A number of opinions have interpreted the Sunshine Amendment in the context of legislators/attorneys representing clients before government agencies. In CEO 84-6, we opined that this provision would not be violated were a State Representative to personally participate as an attorney in litigation and settlement negotiations against the State. However, in CEO 78-2, we opined that the language of Article II, Section 8(e), Florida Constitution, did not permit a legislator to personally represent as an attorney a client in formal administrative proceedings against a State agency pursuant to Chapter 120, Florida Statutes. See also CEO 81-12. Based upon the foregoing, it is our opinion that the Sunshine Amendment and Section 112.3141(1)(c), Florida Statutes, would permit you to personally represent as an attorney clients who are suing State agencies in judicial tribunals, but that you would not be able to personally represent for compensation clients who seek to challenge agency action pursuant to Chapter 120, Florida Statutes.
With regard to the agencies before which you may represent clients, you have advised that included may be the Department of Natural Resources, the Department of Environmental Regulation, a water management district, and possibly other State agencies under the control of the executive branch or Governor and Cabinet. With the exception of water management districts, all of the foregoing agencies are State agencies. Although there are no opinions directly on point which discuss whether a legislator may personally represent a client before a water management district, we previously have determined that the governing board members of the State's five water management districts are "local officers" for purposes of financial disclosure requirements. See CEO 77-46. Additionally, we have determined that legislators may personally represent clients before other agencies which would not be considered to be State-level agencies. See CEO 77-22, concerning a legislator representing a client before a county commission, and CEO 83-25, where a legislator represented a client before a county water authority. Therefore, we believe that the Sunshine Amendment and Section 112.3141(1)(c), Florida Statutes, would not prohibit you from personally representing clients before a water management district, as a water management district is not considered to be a State agency.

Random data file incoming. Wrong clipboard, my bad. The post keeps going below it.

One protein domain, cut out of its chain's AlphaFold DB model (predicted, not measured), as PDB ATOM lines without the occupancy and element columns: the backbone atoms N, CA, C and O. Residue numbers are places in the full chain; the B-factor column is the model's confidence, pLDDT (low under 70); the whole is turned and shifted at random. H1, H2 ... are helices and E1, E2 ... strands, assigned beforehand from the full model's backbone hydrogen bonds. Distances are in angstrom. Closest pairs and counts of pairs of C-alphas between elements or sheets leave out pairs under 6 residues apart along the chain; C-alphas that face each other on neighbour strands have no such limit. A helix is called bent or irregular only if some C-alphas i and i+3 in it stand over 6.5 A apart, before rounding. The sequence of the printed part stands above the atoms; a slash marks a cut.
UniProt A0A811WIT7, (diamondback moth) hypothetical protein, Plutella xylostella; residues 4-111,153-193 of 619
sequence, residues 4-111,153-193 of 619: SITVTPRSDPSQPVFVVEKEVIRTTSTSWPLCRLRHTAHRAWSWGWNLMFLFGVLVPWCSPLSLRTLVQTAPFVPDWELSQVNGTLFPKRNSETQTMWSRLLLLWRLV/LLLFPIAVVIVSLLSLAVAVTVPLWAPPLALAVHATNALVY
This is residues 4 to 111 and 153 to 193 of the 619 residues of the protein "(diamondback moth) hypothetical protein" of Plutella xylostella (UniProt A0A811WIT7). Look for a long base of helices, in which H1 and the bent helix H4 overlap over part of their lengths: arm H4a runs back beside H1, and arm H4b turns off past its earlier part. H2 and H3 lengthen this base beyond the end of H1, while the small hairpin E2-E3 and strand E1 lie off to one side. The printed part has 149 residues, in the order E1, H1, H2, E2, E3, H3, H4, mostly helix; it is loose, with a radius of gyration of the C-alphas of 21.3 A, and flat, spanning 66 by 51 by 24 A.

Concerning whether your partner could represent clients before State agencies, the Commission has previously determined that the Sunshine Amendment does not prohibit the partners or law firms of legislators from personally representing clients before state agencies. See CEO 77-168, where we advised that a legislator could not personally represent a client suing the State under the Environmental Protection Act of 1971, but that Article II, Section 8(e), Florida Constitution, did not prohibit a partner or other counsel associated with the legislator/attorney from representing a client where the legislator was prohibited from doing so. Our opinion in CEO 81-12 is also relevant to this issue.
Accordingly, you may personally represent clients in litigation involving State agencies where the proceedings are before judicial tribunals, but you may not represent clients before State agencies in administrative proceedings. Water management districts are considered to be local agencies and therefore not subject to this restriction. There would be no prohibition against your partner representing clients before State agencies in either judicial or administrative proceedings.